OUR MILITARY MUST END ONEUPSMANSHIP!

0699

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I think we agree more than we disagree...

The Marines key strength is their combined arms team. I've always admired that. In many ways, less fixed wing aircraft, the Army has turned to that model with the Brigade Combat Teams. 82d/101st guys: I know the DRB's have been doing this since the formation of the Rapid Deployment Task Forces in the 70's, but let's give credit to a good idea!

Agreed; what makes the Corps unique is the MAGTF. I'm not sure why the Army doesn't organize the same way...

But just because it needs to be said:

The Army is as expeditionary as the Marines. The difference is who provides the ride.

Also probably true, especially now that they have their own MPF ships. The question to me though is why. Just as many people argue against MARSOC because we already have that expertise resident in USASOC, why do we need two forces to perform entry-style operations?

And I seem to recall that the Army has executed as many amphibious ops as the Marine Corps (or more).

AFAIK, this happened in the PTO in WW II and was why the forerunners of ANGLICO (the JASCOs) were stood up.

Regarding small wars, yes the Marine Corps did a lot of that at the turn of the 20th Century. Then, when it stopped being cool, they dropped it like a bad habit. Yes they wrote a great book about it. But when it was time to form SOCOM, the Marines were uninterested...until it was in their financial interest to be interested.

As I understand it, it wasn't a lack of interest per-say, but a concern that dedicating Marines to SOCOM would pull slots away from our core missions.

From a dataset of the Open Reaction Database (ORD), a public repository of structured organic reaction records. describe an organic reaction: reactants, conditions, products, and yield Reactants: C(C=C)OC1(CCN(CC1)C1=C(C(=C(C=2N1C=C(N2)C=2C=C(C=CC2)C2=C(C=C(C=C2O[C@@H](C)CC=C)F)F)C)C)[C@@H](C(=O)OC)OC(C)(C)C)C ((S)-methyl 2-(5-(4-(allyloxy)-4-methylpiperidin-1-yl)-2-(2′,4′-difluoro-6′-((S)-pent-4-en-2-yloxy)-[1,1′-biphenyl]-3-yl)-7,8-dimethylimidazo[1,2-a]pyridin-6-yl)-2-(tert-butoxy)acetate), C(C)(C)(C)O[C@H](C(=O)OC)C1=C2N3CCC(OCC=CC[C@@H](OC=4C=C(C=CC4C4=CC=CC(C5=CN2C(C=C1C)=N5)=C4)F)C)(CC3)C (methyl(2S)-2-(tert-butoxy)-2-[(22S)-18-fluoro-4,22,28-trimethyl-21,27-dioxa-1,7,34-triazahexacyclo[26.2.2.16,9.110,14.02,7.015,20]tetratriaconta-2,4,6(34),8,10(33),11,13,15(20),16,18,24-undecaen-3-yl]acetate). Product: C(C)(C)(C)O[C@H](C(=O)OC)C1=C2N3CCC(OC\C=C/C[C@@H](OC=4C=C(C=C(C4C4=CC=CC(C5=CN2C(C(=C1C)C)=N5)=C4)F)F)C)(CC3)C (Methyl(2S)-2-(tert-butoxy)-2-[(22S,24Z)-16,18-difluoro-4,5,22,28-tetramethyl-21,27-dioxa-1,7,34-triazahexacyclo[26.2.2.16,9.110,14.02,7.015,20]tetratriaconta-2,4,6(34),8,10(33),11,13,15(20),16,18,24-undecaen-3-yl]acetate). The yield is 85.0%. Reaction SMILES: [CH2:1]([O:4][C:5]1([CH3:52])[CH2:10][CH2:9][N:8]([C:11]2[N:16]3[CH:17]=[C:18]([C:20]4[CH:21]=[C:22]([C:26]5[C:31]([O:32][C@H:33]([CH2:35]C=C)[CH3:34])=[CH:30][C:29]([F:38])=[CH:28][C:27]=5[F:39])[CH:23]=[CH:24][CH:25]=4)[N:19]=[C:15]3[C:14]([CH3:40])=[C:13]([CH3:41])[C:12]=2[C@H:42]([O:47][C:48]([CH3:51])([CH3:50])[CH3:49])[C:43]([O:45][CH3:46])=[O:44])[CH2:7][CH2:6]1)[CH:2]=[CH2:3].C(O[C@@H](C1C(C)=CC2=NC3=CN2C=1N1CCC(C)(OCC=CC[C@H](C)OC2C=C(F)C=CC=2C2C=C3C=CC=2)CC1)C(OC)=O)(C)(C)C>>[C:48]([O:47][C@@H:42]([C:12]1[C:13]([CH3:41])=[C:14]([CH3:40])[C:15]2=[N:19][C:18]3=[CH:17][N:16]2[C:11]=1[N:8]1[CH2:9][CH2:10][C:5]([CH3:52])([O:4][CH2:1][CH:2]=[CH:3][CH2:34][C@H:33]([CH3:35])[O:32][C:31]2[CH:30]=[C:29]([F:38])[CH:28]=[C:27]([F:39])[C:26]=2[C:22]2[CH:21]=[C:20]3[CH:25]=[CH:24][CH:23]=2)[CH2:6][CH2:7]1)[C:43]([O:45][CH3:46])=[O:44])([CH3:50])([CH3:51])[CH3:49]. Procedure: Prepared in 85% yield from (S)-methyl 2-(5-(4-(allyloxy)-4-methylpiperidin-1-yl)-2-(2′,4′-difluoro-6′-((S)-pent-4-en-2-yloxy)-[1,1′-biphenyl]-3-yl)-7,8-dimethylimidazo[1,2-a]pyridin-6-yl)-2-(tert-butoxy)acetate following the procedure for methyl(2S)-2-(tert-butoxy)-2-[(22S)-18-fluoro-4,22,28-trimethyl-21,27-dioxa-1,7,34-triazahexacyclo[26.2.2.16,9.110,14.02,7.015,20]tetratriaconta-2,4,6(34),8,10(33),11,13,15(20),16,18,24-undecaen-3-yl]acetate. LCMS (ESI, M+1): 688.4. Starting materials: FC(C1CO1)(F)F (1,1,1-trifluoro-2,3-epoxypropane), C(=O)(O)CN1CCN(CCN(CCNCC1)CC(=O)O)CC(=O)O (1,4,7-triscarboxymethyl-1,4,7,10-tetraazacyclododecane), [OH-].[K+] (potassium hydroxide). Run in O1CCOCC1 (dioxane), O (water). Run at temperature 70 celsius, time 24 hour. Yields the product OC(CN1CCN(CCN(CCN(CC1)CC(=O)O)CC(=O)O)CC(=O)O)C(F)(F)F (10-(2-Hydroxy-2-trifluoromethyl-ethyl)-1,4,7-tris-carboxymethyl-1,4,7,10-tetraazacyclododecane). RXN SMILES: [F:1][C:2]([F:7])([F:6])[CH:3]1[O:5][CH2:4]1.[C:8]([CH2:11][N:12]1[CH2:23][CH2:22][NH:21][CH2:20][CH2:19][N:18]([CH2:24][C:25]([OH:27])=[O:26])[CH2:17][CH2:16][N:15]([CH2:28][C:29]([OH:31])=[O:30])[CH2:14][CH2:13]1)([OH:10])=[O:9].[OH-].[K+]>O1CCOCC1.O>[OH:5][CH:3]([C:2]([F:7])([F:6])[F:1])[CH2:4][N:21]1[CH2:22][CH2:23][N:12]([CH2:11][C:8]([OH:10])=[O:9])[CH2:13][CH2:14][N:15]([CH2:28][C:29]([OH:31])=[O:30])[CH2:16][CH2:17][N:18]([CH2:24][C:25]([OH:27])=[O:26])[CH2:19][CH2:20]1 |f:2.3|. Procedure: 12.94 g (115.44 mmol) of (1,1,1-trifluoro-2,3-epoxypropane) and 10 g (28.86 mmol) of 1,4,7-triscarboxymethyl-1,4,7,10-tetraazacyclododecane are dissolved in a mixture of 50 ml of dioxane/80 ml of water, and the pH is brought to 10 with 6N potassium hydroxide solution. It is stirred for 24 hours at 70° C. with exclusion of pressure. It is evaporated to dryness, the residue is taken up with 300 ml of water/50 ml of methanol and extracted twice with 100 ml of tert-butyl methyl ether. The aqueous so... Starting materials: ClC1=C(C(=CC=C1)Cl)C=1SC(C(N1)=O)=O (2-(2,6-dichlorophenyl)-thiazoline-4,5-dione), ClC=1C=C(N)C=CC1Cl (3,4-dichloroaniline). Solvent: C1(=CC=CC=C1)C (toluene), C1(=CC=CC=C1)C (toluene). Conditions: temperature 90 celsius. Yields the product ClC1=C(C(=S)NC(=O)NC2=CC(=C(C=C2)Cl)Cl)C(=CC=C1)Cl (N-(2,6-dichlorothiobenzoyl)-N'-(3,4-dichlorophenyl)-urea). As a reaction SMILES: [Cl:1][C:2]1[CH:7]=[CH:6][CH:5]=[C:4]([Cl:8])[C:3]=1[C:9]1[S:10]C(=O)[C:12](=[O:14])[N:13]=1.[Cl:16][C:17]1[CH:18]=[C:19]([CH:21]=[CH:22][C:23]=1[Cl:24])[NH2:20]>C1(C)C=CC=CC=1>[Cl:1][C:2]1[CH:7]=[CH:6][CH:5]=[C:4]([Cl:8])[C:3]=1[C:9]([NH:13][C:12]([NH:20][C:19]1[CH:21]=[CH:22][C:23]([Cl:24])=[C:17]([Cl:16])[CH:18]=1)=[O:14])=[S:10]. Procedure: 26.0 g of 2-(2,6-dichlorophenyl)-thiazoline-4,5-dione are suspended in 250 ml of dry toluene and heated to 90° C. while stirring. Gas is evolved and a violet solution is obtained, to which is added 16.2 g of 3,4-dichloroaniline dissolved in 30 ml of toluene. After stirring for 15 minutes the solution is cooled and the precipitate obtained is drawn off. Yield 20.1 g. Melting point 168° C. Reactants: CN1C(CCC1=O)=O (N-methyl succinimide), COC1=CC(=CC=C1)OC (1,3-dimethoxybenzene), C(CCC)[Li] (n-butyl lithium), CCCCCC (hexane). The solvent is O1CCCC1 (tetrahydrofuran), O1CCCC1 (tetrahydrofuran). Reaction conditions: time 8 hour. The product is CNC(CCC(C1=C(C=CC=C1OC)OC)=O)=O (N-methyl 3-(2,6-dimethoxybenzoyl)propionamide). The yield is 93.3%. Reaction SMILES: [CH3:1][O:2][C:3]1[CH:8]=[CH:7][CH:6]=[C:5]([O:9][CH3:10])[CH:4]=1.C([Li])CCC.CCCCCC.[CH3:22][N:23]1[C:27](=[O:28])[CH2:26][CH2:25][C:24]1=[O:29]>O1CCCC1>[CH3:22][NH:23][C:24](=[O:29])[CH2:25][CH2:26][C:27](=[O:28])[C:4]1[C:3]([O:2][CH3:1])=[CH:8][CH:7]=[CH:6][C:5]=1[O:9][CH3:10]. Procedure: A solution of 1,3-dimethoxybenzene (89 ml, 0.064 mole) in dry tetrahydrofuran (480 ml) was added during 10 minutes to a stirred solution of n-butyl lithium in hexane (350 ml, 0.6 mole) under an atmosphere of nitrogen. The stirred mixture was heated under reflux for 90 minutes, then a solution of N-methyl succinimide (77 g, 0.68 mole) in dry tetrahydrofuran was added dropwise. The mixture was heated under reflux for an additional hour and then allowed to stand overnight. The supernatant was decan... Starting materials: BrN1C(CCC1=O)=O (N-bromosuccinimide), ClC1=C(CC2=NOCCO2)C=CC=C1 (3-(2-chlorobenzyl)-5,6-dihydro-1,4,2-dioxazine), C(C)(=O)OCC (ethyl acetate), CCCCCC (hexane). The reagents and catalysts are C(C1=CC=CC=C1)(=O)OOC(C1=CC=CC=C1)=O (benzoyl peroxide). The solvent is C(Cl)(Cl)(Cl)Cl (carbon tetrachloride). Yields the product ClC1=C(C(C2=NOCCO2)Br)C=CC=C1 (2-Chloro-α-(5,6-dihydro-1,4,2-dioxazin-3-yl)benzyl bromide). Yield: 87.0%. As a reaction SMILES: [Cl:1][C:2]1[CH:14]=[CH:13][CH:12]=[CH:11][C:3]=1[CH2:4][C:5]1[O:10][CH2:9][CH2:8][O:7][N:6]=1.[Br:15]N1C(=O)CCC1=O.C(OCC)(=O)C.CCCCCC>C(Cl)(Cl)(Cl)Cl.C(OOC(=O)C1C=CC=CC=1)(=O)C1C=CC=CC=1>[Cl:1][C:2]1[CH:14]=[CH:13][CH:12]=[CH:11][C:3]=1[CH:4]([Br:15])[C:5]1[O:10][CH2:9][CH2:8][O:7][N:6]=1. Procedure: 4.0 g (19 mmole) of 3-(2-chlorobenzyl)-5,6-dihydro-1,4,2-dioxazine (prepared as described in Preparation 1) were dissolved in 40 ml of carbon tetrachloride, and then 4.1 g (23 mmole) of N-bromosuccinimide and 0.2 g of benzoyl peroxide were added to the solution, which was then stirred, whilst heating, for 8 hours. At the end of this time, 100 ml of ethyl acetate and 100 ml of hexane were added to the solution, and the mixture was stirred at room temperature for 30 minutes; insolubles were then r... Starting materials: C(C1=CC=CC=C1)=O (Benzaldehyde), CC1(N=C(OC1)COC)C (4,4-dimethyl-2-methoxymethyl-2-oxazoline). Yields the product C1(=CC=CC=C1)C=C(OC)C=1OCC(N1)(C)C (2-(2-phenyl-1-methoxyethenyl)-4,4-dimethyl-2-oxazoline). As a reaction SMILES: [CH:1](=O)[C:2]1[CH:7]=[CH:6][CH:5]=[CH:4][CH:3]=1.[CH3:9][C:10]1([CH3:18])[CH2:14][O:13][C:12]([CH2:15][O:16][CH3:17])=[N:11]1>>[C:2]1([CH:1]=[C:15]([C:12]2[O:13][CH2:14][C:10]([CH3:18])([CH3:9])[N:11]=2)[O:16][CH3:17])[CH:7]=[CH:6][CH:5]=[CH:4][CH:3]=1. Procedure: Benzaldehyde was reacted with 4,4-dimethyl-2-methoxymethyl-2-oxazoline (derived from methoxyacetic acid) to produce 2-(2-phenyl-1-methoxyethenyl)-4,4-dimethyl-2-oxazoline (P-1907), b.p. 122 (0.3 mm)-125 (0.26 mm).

Ok...

I think the Marines are a good FID force. If they ever decide what to call it, it will be a great complement to the USA SF FID effort. (I understand that MARSOC is doing away with this as a discreet force - this would be unfortunate, if true).

There's no doubt they are a great DA/SR force. I think that those Marine SO companies will fill critical gaps, again complementing the existing SOF force structure.

The question is: Does the Marine Corps want to spend MFP-11 money to improve the Corps, or does the Corps want to increase the MFP-11 investment in SOCOM?

Another :2c:

That's an excellent question and one I've brought up myself. One of the ways MARSOC was sold inside the Corps is that we would have Marines spend 4-5 years at MARSOC, then return to the fleet with new knowledge and experience. We all know that for MARSOC to operate at the level of professionalism that AFSOC or ASOC do, that's going to cause a problem. For Marines to operate at that level is goingto require them spending the vast majority of their TIS in the SOCOM arena.

Now we're starting to see the other effect of sending our 0321s (the MOS for Reconnisance Marine) to MARSOC; we no longer have the deep-reconnisance capability resident in the MEF and are re-establishing Force Recon to perform those missions.
 
S

Simmerin' SigO

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I think we agree more than we disagree...

Agreed; what makes the Corps unique is the MAGTF. I'm not sure why the Army doesn't organize the same way...

The Army isn't allowed the Aviation assets, which is a big LIMFAC. Also, the MAGTF doctrine is written as an partner with the Navy's Force Projection doctrine. MAGTF requirements are often supported by the Navy, lending a extra degree of emphasis in budgeting. The Army has to be a lot more eclectic in its organizational models, since they have some many more/varied requirements.

Also probably true, especially now that they have their own MPF ships. The question to me though is why. Just as many people argue against MARSOC because we already have that expertise resident in USASOC, why do we need two forces to perform entry-style operations?